Up to now, NASA's space observation missions such as Kepler have discovered thousands of exoplanets in the so-called livable zone. However, many potential candidates are likely to be hidden under the eyes of people, but these instruments are currently invisible. So for researchers, the problem they face is not just to create a powerful space telescope, but to change the way people identify exoplanets.
Engineers from the NASA Jet Propulsion Laboratory believe that if they want to become more creative, people not only need to increase their horizons in space in certain areas, but also need to be fuzzified in other areas. As part of the NASA Exoplane Exploration Program (ExEP), the research team is looking to see how stellar shadows may improve by effectively blocking the glare that might flood sensitive instruments.
According to the ExEP team, the two spacecraft will be deployed and coordinated. The second spacecraft will deploy a telescope that will project its gaze onto a planet outside the solar system, while at the same time the second spacecraft will fly before the first spacecraft, when it acts as a flowering giant. The role of the umbrella.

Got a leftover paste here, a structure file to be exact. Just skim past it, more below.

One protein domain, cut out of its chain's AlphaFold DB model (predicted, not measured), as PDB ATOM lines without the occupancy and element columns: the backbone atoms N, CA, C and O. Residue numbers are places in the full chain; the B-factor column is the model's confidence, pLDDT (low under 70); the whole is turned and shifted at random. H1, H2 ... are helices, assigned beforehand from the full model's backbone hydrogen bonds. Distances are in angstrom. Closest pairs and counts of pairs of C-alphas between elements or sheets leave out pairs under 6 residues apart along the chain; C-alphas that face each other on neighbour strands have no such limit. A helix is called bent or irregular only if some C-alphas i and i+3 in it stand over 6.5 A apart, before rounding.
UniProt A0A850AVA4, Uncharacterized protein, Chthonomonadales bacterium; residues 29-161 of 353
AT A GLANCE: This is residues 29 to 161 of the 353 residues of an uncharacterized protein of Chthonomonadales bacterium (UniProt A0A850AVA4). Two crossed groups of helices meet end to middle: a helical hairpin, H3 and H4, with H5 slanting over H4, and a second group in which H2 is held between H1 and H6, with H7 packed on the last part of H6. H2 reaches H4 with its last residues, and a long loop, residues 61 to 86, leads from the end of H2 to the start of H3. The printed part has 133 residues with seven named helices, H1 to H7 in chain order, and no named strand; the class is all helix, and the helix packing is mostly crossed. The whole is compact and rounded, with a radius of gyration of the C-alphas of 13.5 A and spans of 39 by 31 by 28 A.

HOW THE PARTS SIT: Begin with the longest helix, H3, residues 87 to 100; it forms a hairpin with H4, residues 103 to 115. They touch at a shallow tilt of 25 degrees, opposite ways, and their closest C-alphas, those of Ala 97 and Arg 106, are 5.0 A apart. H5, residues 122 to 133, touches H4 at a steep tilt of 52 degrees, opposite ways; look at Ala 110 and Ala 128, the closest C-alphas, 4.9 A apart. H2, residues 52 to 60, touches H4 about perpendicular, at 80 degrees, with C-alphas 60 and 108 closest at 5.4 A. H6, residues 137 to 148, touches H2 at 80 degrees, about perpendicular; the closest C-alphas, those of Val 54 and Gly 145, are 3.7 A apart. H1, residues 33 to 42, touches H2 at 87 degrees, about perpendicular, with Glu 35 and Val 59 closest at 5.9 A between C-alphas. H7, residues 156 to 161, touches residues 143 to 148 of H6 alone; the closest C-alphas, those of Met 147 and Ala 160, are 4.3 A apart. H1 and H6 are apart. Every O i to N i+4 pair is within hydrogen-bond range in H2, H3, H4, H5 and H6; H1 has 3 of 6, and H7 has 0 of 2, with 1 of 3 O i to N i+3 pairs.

In this way, the second spacecraft can help the first spacecraft block the brighter stars, so the telescope may become more useful. But of course you need some highly accurate positioning to achieve this.
For a space telescope with a main mirror diameter of about 8 feet, it requires a sun visor about 85 feet in diameter, and the sun visor needs to be between 12 and 500 miles from the telescope.
Within this range, the sun visor needs to be consistent with the paired telescope, within a range of 3 feet. If this is not the case, light will bypass its edges and flood the darker exoplanets.
In this regard, NASA's ExEP team believes that such precise flight is possible.
Unfortunately, NASA has not yet officially established this sun visor plan. However, if funds are available, the tool may eventually be launched after the Wide Field Infrared Sky Telescope (WFIRST) and put into use in the late 1920s.